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Introducing the Maclean’s Space issue—edited by Chris Hadfield

Canadian astronaut Chris Hadfield reveals the cover he chose for the Maclean’s Space issue that he guest-edited, out now


 

Maclean’s is pleased to welcome Col. Chris Hadfield, Canada’s most admired and multi-talented astronaut, to our pages. Hadfield is certainly no stranger to the magazine, having graciously agreed to have his face painted with a David Bowie-style lightning bolt for our cover two years ago. This time around, however, he’s more than just a pretty face. We put him to work.

As guest editor of our special Space Issue, out on digital platforms like Next Issue, Apple Newsstand, and Google Play now and physical newsstands this week, Hadfield brought to bear his vast experience living and working in space. He played a key role in determining the stories and selecting the images you’ll see. He read every word of the package, correcting some facts and popular misconceptions, and even catching a spelling mistake or two. He also wrote an erudite editorial putting the exploration of space into the context of human history. And his passion for a Moon base as humanity’s next logical step into space, as well as his opinion that manned flight to Mars remains unrealistic in the foreseeable future, led us to rethink how we treated these two topics. Successful space exploration, he argues, must inevitably be driven by incremental steps toward practical goals; we agree. He even brought his guitar to the office and sang a few songs. When it comes to the science and significance of space travel, few people are as convincing, or engaging, as Chris Hadfield. We hope you enjoy his contribution to the magazine as much as we did.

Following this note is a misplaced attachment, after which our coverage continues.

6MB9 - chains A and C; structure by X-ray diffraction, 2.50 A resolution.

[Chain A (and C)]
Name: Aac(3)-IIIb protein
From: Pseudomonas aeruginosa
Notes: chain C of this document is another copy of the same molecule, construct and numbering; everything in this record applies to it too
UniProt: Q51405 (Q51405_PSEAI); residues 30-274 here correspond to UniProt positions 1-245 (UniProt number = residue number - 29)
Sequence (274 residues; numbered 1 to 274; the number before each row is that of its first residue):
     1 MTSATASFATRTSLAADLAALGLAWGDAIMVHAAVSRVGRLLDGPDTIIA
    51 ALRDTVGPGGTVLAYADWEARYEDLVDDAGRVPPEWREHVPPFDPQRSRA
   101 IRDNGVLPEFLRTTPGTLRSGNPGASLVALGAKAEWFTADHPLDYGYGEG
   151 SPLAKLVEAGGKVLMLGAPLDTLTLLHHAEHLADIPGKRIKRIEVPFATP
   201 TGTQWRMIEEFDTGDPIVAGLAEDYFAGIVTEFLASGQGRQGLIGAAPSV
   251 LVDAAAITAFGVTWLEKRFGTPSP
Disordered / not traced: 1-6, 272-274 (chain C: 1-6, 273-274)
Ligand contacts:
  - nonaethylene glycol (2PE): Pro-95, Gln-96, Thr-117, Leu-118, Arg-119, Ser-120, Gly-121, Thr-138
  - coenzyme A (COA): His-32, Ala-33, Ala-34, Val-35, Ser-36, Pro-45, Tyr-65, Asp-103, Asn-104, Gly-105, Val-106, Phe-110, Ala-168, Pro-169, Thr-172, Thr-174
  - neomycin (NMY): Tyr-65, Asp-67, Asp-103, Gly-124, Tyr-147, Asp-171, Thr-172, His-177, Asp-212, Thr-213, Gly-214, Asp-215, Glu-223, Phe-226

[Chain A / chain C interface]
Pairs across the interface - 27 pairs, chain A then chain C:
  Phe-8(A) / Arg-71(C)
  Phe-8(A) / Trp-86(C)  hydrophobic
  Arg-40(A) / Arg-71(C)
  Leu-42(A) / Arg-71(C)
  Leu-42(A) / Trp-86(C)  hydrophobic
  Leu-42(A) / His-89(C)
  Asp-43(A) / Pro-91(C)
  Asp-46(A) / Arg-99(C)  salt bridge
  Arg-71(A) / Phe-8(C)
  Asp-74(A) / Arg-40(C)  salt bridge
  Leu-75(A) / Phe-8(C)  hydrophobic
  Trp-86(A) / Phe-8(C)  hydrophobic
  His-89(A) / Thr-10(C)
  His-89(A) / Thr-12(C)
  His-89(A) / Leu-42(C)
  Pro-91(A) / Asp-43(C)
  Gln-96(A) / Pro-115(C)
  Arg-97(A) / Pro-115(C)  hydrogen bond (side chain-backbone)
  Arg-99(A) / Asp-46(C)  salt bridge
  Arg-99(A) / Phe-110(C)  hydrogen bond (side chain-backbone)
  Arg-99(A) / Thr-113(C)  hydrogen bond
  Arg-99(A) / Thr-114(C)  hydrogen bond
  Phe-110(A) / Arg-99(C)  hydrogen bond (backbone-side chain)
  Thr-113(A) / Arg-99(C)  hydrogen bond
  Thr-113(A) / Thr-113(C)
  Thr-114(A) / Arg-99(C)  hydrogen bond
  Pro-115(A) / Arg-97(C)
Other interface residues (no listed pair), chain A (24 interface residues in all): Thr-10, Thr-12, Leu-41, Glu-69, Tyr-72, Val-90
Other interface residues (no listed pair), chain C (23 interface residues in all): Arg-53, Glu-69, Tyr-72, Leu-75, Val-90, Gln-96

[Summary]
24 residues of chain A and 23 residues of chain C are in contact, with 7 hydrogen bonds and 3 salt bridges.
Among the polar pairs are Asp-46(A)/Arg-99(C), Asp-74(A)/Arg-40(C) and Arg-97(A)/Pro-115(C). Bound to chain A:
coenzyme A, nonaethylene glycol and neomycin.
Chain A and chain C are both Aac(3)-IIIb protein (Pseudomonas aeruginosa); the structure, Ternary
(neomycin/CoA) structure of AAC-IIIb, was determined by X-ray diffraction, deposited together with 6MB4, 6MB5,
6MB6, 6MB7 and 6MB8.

One of the tasks we asked of Hadfield was to choose our cover, giving him six options that we also put in front of Maclean’s readers to vote on in this poll. He took the task seriously, establishing a strategy for how he would pick them from the pile. “I spend a lot of my life in airports,” he said. “I picture myself walking by the newsstand at the airport and looking over and seeing that picture on the cover of Maclean’s.

“Sometimes I’ll look at it and go, ‘That’s not one of the things that interest me.’ But in this case, since I’m guest editing”—he chuckles—”I want it to be one of the things that makes me go, ‘oh, huh.’ Just enough worth the double thought, the double look, so you want to look at what’s inside.”

He had plenty to say on the options. On cover #1 (pictured here), he was aware that the cover may not stand out from other space offerings on newsstands. “You don’t want to be confused with Popular Science, where there’s always something like that, where it’s always ‘the spacesuit of the future,’ and it always will be.” He also didn’t love cover #2 (pictured here), suggesting that it was “too Star Wars.”

His favourite, though, was actually the favourite cover as chosen by Maclean’s readers according to our poll, which edged out cover #6 (pictured here) by six percentage points at press time. Check out his choice, then read Col. Hadfield’s essay on the human nature for space exploration, and then read the issue on Next Issue, Apple Newsstand, and Google Play.

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Get to know the great unknowable. Read Maclean’s special Space issue, on physical newsstands this week and on Next Issue, Apple Newsstand and Google Play.


 

Introducing the Maclean’s Space issue—edited by Chris Hadfield

  1. What is all this “we” talk about space exploration. Despite Chris Hadfield’s contributions , space
    exploration is not a “we” , but a ” them “, namely the Russians , Americans , Chinese, French,
    Indians and Japanese.

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